It was the 8th grade, it was the year of silver lipstick and shiny green gemstone rings stolen from CVS with my best friend Kate, it was the Sony stereo playing all day while we shot hoops with Jesse and the skater boys—Lenny Kravitz, Britney Spears, Mariah Carey, Pearl Jam, Backstreet Boys. Sometimes my dad would come outside and throw the football around, instructing Kate and me to make sure to lead with the foot opposite from your throwing hand and follow through, follow through. I listened closely to his instructions, repeating them to myself long after he’d gone back inside to his recliner and his silence and his television and his reruns of M*A*S*H.
It was the year of SpongeBob and Napster, Bill Clinton and Myspace, and it was also the year of Columbine—Kate and I clung to the details of the dark black trench coats when we had to go back to school. They would be our canaries; if we didn’t see them, it would be okay. We stole half-smoked cigarettes from my dad’s ashtray and relit them in the graveyard, the same place we’d meet up with Jesse and the skater boys after all the parents were asleep. One night, Jesse told me I was pretty under the muggy starlight and kissed me against Howard Winkler’s gravestone, a man who’d died two years prior at the age of 58. He’d had a heart attack; he’d owned a chocolate shop downtown. The local paper ran a story about him, and I read it three times through, wondering about correlation vs. causation.
Then it was the year that it got too easy and I got too messy and my parents found Jesse in my basement bedroom, after coming to inspect noises that had been reported by my younger sister. Jesse scurried outside through my private entrance with his pants still around his ankles as my dad barged through the interior door. My mom cried behind him, saying we should have never let her have this room, we should have known. Jesse had left his belt behind and my dad picked it up and swung it around, his fingers tense and curled—as if he hoped to harm some part of Jesse that was left behind. Or as if it were the curve of a football. But my feet were tangled up in the sheets and I’d never get them in the right position now, and when he’d said follow through, follow through, this hadn’t been what he’d meant at all.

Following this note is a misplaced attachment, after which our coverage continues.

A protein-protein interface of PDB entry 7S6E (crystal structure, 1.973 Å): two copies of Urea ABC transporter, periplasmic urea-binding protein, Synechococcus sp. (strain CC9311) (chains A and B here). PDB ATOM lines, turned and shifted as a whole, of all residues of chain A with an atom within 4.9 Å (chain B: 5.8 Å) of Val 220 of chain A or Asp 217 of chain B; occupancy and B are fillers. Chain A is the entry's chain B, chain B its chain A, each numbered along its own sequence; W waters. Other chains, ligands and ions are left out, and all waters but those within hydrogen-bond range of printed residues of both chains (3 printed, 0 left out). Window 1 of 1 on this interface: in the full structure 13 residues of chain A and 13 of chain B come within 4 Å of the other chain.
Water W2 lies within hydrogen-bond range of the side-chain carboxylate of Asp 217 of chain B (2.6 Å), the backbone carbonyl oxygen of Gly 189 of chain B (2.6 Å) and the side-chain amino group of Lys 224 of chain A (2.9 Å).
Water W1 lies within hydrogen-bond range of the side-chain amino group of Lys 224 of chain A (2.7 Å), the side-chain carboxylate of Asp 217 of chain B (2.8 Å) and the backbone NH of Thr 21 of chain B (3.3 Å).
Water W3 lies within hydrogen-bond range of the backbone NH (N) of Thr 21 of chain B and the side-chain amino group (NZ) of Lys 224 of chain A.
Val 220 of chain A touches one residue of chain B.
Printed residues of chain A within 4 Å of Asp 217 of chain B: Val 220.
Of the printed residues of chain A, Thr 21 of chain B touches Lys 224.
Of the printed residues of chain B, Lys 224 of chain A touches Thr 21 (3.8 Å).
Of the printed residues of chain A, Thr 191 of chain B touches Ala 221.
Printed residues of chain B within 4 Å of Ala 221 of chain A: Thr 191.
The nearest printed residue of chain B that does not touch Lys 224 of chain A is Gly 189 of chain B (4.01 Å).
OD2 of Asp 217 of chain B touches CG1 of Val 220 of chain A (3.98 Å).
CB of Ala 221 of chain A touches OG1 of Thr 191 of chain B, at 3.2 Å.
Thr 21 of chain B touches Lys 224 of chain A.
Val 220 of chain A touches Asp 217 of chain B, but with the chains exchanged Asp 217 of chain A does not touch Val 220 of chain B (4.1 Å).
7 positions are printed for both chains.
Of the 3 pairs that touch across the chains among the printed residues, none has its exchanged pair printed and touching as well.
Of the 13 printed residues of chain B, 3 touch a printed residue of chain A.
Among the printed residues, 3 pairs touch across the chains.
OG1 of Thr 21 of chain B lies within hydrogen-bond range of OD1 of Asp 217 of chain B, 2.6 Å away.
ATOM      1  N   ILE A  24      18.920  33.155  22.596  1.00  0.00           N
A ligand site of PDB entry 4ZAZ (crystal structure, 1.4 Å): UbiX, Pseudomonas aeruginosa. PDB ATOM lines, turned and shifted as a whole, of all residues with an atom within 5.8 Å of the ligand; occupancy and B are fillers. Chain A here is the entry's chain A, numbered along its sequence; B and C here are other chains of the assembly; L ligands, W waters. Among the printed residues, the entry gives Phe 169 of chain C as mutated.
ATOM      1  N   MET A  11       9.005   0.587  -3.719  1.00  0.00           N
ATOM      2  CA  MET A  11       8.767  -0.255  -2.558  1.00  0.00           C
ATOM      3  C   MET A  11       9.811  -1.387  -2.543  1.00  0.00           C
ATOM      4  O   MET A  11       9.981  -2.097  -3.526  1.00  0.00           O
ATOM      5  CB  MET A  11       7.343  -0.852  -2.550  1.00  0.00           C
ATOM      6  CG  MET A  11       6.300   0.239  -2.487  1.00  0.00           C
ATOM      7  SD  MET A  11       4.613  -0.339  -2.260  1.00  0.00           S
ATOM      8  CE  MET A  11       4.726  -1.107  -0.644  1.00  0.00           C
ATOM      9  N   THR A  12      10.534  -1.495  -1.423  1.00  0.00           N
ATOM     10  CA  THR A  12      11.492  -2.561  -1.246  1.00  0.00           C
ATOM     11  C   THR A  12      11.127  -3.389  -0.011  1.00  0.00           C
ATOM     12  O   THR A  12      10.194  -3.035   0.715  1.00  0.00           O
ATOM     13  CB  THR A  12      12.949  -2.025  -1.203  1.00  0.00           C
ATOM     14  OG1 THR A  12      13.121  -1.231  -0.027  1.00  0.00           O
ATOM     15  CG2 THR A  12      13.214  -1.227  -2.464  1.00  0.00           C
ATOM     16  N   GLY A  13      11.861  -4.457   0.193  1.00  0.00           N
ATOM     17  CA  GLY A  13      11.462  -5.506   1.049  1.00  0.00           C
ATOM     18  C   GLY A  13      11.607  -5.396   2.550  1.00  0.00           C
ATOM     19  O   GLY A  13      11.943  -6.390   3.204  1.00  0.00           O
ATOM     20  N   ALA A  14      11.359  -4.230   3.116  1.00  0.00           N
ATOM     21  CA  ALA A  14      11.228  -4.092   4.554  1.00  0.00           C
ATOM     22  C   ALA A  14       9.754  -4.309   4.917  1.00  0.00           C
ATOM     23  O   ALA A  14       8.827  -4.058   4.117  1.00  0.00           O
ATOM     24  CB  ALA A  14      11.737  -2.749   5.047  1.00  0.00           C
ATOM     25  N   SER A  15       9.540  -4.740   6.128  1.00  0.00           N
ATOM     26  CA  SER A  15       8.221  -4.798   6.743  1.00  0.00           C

Erin Schallmoser (she/her) lives in Bellingham, WA and loves the moon. She’s also a poetry/prose editor and staff contributor at The Aurora Journal, editor-in-chief at Gastropoda, and is still figuring out Twitter @dialogofadream. You can read more at erinschallmoser.com/.
image: MM Kaufman